Perhaps there are more persuasive arguments for setting in some subjects at some points in secondary education but the only truthful argument for its existence in primary schools lies in the insidious poison of league tables. It stands to reason that those identified as being potential or border-line ‘test-passers’ will benefit from extra help, better resources and more experienced teachers and they will be placed in identifiable sets. It happened in the days of the eleven plus and the familiar wheel is cranking round once more.

The other fact that makes ‘setting’ such a weasel word is that while streaming by class is anyway increasingly non-viable in the many schools that have either small numbers or mixed-age classes, for setting one can now read ‘within-class’ streaming.

The cumulative known and studied effects of such pedagogical practice, including the recent (1998) NFER survey, leave one in no doubt about the deleterious effects on children with low self esteem, disadvantaged backgrounds, summer birthdays and those from ethnic minorities. In other words those who make up Britain’s intractable ‘tail’ of low achievers. Research evidence, it should also be remembered, has also pointed to the fact that a child’s chance of remaining in its initial grouping for the rest of its school career are 88-89%.

Maybe we worry unnecessarily; after all, in the reassuring tones of one who is offering to tarmac your drive for half price, we are told that ‘setting’ will actually maximise children’s chances as they will have better targeted teaching and resources according to their ability. But forget the evidence for the moment that the lower groups have always tended to end up with fewer resources and the poorer and/or least experienced teachers, and concentrate on that artless term ‘ability’. What ability? Who decides? Is it decided at 4½ on the basis of the often unbelievably banal and frequently trivial base-line assessments? Why English, Maths and Science? Presumably, or surely we would have been advised otherwise, it’s not the same thing that applies to other areas of the curriculum? Is this so because setting might be held to be inappropriate and therefore damagingly deterministic? Or is it that maybe they’re held to be simply too unimportant?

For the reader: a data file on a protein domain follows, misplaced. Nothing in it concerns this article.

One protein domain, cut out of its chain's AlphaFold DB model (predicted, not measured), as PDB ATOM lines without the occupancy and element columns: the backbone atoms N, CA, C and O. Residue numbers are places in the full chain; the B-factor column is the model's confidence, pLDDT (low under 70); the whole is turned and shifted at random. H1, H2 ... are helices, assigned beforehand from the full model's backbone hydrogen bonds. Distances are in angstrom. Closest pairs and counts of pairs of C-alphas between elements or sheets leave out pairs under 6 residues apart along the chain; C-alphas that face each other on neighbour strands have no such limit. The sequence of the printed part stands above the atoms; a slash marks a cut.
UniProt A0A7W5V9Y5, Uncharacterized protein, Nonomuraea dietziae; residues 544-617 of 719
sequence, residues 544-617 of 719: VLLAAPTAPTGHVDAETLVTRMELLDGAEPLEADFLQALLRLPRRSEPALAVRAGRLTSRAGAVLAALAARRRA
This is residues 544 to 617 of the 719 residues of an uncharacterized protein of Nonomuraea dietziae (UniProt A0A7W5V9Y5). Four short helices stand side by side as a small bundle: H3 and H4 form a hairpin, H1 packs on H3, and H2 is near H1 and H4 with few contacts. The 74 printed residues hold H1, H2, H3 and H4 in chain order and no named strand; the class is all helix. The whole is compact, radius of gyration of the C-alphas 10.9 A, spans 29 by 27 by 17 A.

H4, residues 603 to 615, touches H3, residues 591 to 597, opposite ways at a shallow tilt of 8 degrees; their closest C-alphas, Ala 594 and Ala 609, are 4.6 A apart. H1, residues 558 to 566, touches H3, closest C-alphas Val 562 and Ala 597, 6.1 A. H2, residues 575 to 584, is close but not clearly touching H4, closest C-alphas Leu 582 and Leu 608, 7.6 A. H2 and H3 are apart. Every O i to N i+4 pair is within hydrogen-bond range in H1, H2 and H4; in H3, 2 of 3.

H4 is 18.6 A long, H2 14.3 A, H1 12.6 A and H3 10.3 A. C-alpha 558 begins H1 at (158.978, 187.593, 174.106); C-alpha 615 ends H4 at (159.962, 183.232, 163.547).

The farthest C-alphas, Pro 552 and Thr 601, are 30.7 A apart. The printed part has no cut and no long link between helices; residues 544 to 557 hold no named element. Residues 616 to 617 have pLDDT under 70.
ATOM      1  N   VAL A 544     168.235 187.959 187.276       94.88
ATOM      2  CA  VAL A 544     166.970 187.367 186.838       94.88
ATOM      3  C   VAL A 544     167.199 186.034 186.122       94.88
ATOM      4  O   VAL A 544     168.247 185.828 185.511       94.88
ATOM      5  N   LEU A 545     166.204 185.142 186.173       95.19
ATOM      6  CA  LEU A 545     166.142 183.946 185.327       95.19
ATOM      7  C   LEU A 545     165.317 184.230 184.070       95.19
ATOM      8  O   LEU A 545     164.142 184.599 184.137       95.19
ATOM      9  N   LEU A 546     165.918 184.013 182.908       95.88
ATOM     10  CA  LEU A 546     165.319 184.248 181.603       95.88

We are faced with some fundamental assumptions here about the use of the term ‘ability’. Assumptions in the first place about what it actually means, i.e. is it being perceived as easily delineated and described along the lines of ‘ability is what ability tests test’ and admitting of little flexibility, range and development? The more enlightened in the business world have already taken up the idea of social and emotional intelligence, a.k.a. ability, and Howard Gardner’s notion of multiple intelligences is also taken seriously. While there is little evidence that either Ofsted and the DfEE do so, more experienced and reflective teachers are uncomfortable and concerned at what they see as directives to adopt outdated, prescriptive and limiting methods based on this dubious notion of fixed ability, or certainly a practice that in its abiding characteristic of being a self-fulfilling prophecy, ends up by acting as such.

However, taking the long-term view it may be a passing phase - goading teachers with confrontational tactics in order to demonstrate control is a, if not the, characteristic of these times. Evidence for this is demonstrated time and again by the manner in which research is derided and how questions proper to the fundamental issues of education are so frequently side-stepped in a manner that betrays an incontestable shallowness. As skilful navigators know though, while shallows can be dangerous they can also be negotiated and besides which, they often only show themselves at low tide.

Annabelle Dixon

PO Box 204, Didcot, Oxford OX11 9ZQ, United Kingdom